By Kitty Lawton, Third Year English
A recent investigation carried out by Epigram reveals that 89% of Bristol students want the University to take more action when it comes to poor student living conditions. After a long, cold winter, Epigram investigates how, and to what extent, students have suffered inside their own University accommodation.
Bristol is renowned for its big, old houses. Almost every student home in the city comes with high ceilings and large bay windows. Although pretty, this comes at a price; Bristol’s houses are freezing, and, unless your household unanimously agrees to pay large sums of money each month to heat them up, you probably spent your autumn/winter dreaming of warmer days to come.
Students are in a variety of different financial positions. Alarmingly, figures reveal that this winter, 58% of students felt more comfortable putting up with the cold than spending money on heating, meaning that most students resorted to living in uncomfortable environments. This then led to a plethora of issues.
As temperatures dropped, tensions rose. 72% of students said that heating and bills have been a major cause of disagreement in their university household. One student, who wishes to remain anonymous, declared that ‘tensions over heating were so high by the end of last year that I didn’t want to leave my room. I felt completely isolated in a freezing cold house.’ Engineering student George, however, said ‘I really can’t afford to fork out £20 a month on heating. People in my house turn it on in secret and they don’t understand that we all have different budgets’.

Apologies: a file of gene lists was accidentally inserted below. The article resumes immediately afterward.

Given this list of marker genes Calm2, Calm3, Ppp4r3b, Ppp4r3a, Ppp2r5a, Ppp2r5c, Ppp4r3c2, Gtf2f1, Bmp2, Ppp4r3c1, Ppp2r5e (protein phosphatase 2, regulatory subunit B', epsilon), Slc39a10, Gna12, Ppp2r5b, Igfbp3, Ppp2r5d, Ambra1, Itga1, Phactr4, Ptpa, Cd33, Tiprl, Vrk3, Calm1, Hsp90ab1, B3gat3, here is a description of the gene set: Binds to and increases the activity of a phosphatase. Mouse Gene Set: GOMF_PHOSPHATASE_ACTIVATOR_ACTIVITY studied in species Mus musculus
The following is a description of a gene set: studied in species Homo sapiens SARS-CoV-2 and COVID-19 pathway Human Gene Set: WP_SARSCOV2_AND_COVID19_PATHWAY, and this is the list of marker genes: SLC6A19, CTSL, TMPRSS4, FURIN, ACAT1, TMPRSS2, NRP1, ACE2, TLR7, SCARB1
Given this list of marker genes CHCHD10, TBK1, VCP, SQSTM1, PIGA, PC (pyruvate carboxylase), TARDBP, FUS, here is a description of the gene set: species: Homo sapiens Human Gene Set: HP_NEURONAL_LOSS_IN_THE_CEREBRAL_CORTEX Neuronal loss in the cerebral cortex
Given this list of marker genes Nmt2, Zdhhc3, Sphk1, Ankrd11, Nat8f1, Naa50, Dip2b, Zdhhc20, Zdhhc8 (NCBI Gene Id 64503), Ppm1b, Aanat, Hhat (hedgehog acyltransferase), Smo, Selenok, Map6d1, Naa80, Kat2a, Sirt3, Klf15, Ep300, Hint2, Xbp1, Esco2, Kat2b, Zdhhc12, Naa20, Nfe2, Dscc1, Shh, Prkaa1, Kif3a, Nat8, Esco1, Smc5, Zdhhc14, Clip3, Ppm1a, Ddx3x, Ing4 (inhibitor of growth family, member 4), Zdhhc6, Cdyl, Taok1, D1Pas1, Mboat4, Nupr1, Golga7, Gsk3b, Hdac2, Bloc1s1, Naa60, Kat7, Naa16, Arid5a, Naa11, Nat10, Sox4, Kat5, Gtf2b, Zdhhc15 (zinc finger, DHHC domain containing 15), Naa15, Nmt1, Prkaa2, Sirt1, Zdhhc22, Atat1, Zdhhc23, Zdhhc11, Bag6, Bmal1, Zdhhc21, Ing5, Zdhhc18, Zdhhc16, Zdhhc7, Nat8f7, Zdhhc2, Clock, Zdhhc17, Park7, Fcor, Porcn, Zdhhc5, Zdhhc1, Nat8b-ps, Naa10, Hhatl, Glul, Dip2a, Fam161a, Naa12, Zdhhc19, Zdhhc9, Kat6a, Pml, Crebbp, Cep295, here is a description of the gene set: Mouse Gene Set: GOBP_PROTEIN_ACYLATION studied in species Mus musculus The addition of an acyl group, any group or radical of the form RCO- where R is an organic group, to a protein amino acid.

72% of students said that heating and bills have been a major cause of disagreement in their university household.
Friendships and bank balances haven’t been the only things on the line. Students have also raised concerns about poor living environments having a profuse impact on their ability to study, with 86% finding it difficult to work in cold conditions. But, where the University have encouraged us to work from home whenever possible because of the ongoing Covid-19 pandemic, they have neglected to investigate the extra financial support required for the students unable to heat their homes.
Working through the cold has been a constant battle for some students. One student told Epigram that ‘when my house is too cold, I really struggle with motivation. I don’t want to get out of bed’. Another declared, ‘I write a lot of essays but the house is so cold that sometimes it’s literally hard to type. My hands feel like blocks of ice’.
Libraries and study rooms are available to students at university. However, even since restrictions on the use of these spaces have eased since the coming out of lockdowns, it remains difficult to bag a seat due to the popularity of the areas. If universities will not ensure that all students have the financial means to heat their homes, they should at least provide an adequate amount of heated study space for everyone.
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With the emergence of rising energy bills, universities must do more to support students through the colder months. The UK’s energy price cap has just risen by 54%, meaning a steep increase in household bills from spring. Students already face added financial pressure every time summer closes its doors, a problem which will only worsen considering recent events. With their promise to prioritise the wellbeing of students who enrol, the University must start putting student bills and satisfaction at the forefront of their concerns.
Featured Image: Flossie Palmer / Epigram
Do you think the University should take more responsibility for student living conditions?